Ewart is quick to add that the money raised will be used to fund specific projects or activities on a case-by-case basis as opposed to straight monetary handouts.

The trust was loosely based on the phenomenally successful UK charity Help for Heroes, which has raised $250 million since it was formed in October 2007.

The British charity has been supported by the likes of Princes William and Harry and David Beckham, and captured the pro-military sentiment that grew in tandem with the rising UK death toll from Afghanistan and Iraq.

New Zealand's losses have also been severe. There have been 10 fatalities in Afghanistan since Lieutenant Tim O'Donnell was killed in August 2010. Since then soldiers have been involved in skirmishes with increasing frequency.

The NZ Provincial Reconstruction Team has just begun its 21st and final rotation, and is due to pull out for good in April next year.

Another trustee, Te Puni Kokiri boss Leith Comer, says that the New Zealand public is gradually becoming more appreciative of the sacrifices that our military make. While there will always be those who disagree with our presence there, Comer points to the growth in the numbers attending Anzac Day ceremonies in Australasia, the UK, and Gallipoli as evidence that younger generations are interested.

Comer can trace his military family history back to every conflict since the Boer War. His grandfathers fought in World War I, his father and uncles in the 28th Maori Battalion in World War II.

Families of soldiers who are killed or maimed are already entitled to Government grants. There are ACC payments, a range of one-off payments available from Work and Income. The size of the payout depends on the number of children they have and their means.
The family of a recent fatality will receive $1 million from ACC and defence payouts, over the course of the children's lifetime.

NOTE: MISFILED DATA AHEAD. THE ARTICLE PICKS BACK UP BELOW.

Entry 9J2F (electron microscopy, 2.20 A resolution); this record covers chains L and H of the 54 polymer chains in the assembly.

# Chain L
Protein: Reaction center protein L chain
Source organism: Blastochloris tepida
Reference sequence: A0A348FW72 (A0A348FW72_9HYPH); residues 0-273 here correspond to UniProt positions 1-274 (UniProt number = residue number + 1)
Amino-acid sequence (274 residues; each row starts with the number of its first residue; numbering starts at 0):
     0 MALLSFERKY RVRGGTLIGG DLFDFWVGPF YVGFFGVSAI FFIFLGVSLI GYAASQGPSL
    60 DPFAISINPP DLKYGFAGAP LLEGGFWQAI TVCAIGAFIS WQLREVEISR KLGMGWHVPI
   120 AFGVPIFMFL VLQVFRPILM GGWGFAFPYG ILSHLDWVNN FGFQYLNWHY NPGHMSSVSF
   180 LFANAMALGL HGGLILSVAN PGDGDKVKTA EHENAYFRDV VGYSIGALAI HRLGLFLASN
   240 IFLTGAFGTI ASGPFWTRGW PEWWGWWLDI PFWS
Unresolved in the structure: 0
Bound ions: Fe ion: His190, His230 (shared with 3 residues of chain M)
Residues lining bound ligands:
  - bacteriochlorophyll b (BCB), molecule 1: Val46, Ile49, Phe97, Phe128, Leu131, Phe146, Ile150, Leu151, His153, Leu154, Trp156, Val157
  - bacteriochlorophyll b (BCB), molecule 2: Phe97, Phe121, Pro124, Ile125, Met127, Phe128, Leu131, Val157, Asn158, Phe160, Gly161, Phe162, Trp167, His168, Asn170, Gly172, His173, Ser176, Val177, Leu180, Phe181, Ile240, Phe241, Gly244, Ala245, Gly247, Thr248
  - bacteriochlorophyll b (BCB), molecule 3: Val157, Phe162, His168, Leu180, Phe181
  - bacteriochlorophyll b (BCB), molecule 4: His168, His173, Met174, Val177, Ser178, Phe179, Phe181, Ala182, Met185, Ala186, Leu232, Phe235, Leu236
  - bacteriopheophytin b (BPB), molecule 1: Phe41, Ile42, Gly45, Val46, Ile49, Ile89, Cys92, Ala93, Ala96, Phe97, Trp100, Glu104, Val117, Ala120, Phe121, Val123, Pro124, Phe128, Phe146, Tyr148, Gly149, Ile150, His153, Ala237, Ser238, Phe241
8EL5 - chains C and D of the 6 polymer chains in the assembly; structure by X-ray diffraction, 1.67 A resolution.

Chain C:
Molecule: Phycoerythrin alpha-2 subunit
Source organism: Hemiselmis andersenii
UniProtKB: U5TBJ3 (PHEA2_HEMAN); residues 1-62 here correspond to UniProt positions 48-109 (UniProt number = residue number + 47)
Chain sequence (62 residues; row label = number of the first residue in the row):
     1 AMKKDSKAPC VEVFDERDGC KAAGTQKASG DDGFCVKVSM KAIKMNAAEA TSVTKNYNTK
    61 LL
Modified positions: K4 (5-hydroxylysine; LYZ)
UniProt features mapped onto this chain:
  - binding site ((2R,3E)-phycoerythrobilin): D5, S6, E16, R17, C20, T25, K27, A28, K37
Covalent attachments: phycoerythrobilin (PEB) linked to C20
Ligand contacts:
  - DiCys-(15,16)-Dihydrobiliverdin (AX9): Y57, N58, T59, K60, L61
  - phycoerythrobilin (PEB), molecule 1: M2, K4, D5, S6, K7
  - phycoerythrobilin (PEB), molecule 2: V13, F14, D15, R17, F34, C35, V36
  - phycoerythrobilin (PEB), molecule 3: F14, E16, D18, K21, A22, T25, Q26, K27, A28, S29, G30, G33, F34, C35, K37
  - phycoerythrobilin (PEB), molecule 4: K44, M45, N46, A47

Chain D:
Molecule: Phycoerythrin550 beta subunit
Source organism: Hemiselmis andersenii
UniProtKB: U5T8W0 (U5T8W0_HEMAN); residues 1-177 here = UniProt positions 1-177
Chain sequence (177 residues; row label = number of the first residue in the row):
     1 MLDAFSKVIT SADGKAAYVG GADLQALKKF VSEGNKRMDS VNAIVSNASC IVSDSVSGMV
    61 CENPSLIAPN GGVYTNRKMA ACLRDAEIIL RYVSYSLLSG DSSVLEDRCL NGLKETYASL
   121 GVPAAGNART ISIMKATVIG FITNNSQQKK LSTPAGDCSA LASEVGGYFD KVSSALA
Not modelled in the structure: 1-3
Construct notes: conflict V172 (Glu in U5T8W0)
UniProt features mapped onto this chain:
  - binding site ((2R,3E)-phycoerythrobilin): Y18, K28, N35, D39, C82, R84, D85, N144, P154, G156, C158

Family first priority for soldiers back from the battlefield

After six months in Afghanistan, Craig O'Keefe had one thing on his mind - kissing fiancee Anita Spencer's tummy.

O'Keefe was among those returning soldiers from the 2nd/1st Battalion Royal New Zealand Infantry Regiment, who were returning without five of their mates.

It may appear a strange priority for a soldier returning home, but for soon-to-be father Craig, finding out one week into his deployment his fiancee was expecting made the moment more emotional.

The 26-year old Lance Corporal was reunited with Anita as well as his mum Gail O'Keefe when almost 100 New Zealand Defence Force soldiers arrived at Christchurch Airport on Thursday night.

For Gail, who has had to farewell her son once before on tour, it was a relief to have him home.

Her sentiments were echoed by Anita, who at 30 weeks pregnant, was looking forward to spending quality time with Craig before the birth of their daughter, who they plan to name Ashlynn Rose. "I'm nervous and excited and just happy it's all over and he's back."
Emotional reunions took place throughout the arrivals lounge as dozens of families welcomed their loved ones home.

Rachael Curruthers said her sons Jack, 6, and Jim, 3, had been "counting sleeps" for the past week in anticipation of their father's return.

It was the third international deployment for Sergeant Stephen Carruthers who kept in regular contact with his family through email and Skype.

Craig and Stephen were supportive of the Trust. "It's a great idea. The guys really deserve it," added Craig.

Lieutenant Corporal Stefan Michie, the battalion's commanding officer, said the Fallen Heroes' Trust was an example of the wide public support for the armed services.
"Any support that New Zealand can offer for our soldiers who are prepared to put their lives on the line for our country is in my view a good thing."

He encouraged all armed personnel to embrace the wide public support shown throughout the country.

"It's a really touching thing when someone comes up to you at the airport or the bank when you're in uniform and says a few kind words."

Michie said there was a sense of "relief" at the return of the 100 personnel but said it was just the end of one phase.

The troops were "gutted" at the deaths and injuries to their comrades, but it had not stopped soldiers wanting to serve their country, Michie said, adding they were "focused" on doing their jobs.

Frances says that despite losing five close comrades in a short space of time, Dion's commitment to the military has never wavered. "He was doing his job and he's proud of that job. He would go back again - it's a job he loves.

"I am very proud of him and of his mates and what they have done to help the people of Afghanistan, and I would support him if he ever deploys again in the future. I would also like to add that we are very grateful of the support we have received from the New Zealand public, the army and our local community."

- Herald on Sunday

- Herald on Sunday